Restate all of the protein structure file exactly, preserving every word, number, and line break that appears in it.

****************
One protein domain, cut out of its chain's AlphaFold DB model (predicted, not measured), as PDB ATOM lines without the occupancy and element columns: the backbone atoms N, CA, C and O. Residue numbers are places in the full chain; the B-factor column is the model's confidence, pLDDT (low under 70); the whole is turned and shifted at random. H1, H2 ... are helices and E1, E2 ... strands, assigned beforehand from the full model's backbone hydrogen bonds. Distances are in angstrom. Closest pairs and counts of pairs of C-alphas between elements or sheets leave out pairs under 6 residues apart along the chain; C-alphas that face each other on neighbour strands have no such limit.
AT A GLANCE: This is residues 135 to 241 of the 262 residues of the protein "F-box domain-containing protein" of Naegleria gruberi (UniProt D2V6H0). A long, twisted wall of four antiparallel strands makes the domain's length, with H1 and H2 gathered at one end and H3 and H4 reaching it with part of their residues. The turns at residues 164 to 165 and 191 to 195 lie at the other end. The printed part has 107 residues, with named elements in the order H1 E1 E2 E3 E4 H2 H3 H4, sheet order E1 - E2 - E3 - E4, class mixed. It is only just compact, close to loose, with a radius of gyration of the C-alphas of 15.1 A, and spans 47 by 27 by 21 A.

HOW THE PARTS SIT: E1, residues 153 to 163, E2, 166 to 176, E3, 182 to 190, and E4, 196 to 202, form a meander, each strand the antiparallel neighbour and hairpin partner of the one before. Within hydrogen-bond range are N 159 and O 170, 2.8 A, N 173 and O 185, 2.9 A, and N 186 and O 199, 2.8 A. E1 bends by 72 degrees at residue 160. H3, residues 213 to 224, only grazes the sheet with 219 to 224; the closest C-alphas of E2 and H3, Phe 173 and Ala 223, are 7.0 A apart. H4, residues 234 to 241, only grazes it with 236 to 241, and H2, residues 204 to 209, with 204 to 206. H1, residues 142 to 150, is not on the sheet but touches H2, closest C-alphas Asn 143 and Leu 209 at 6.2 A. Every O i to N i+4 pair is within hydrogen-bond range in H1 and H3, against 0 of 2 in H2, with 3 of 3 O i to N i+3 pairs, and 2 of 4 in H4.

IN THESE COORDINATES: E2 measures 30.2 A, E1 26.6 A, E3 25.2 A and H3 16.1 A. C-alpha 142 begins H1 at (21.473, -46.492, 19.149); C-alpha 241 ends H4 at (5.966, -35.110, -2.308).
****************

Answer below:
One protein domain, cut out of its chain's AlphaFold DB model (predicted, not measured), as PDB ATOM lines without the occupancy and element columns: the backbone atoms N, CA, C and O. Residue numbers are places in the full chain; the B-factor column is the model's confidence, pLDDT (low under 70); the whole is turned and shifted at random. H1, H2 ... are helices and E1, E2 ... strands, assigned beforehand from the full model's backbone hydrogen bonds. Distances are in angstrom. Closest pairs and counts of pairs of C-alphas between elements or sheets leave out pairs under 6 residues apart along the chain; C-alphas that face each other on neighbour strands have no such limit.
AT A GLANCE: This is residues 135 to 241 of the 262 residues of the protein "F-box domain-containing protein" of Naegleria gruberi (UniProt D2V6H0). A long, twisted wall of four antiparallel strands makes the domain's length, with H1 and H2 gathered at one end and H3 and H4 reaching it with part of their residues. The turns at residues 164 to 165 and 191 to 195 lie at the other end. The printed part has 107 residues, with named elements in the order H1 E1 E2 E3 E4 H2 H3 H4, sheet order E1 - E2 - E3 - E4, class mixed. It is only just compact, close to loose, with a radius of gyration of the C-alphas of 15.1 A, and spans 47 by 27 by 21 A.

HOW THE PARTS SIT: E1, residues 153 to 163, E2, 166 to 176, E3, 182 to 190, and E4, 196 to 202, form a meander, each strand the antiparallel neighbour and hairpin partner of the one before. Within hydrogen-bond range are N 159 and O 170, 2.8 A, N 173 and O 185, 2.9 A, and N 186 and O 199, 2.8 A. E1 bends by 72 degrees at residue 160. H3, residues 213 to 224, only grazes the sheet with 219 to 224; the closest C-alphas of E2 and H3, Phe 173 and Ala 223, are 7.0 A apart. H4, residues 234 to 241, only grazes it with 236 to 241, and H2, residues 204 to 209, with 204 to 206. H1, residues 142 to 150, is not on the sheet but touches H2, closest C-alphas Asn 143 and Leu 209 at 6.2 A. Every O i to N i+4 pair is within hydrogen-bond range in H1 and H3, against 0 of 2 in H2, with 3 of 3 O i to N i+3 pairs, and 2 of 4 in H4.

IN THESE COORDINATES: E2 measures 30.2 A, E1 26.6 A, E3 25.2 A and H3 16.1 A. C-alpha 142 begins H1 at (21.473, -46.492, 19.149); C-alpha 241 ends H4 at (5.966, -35.110, -2.308).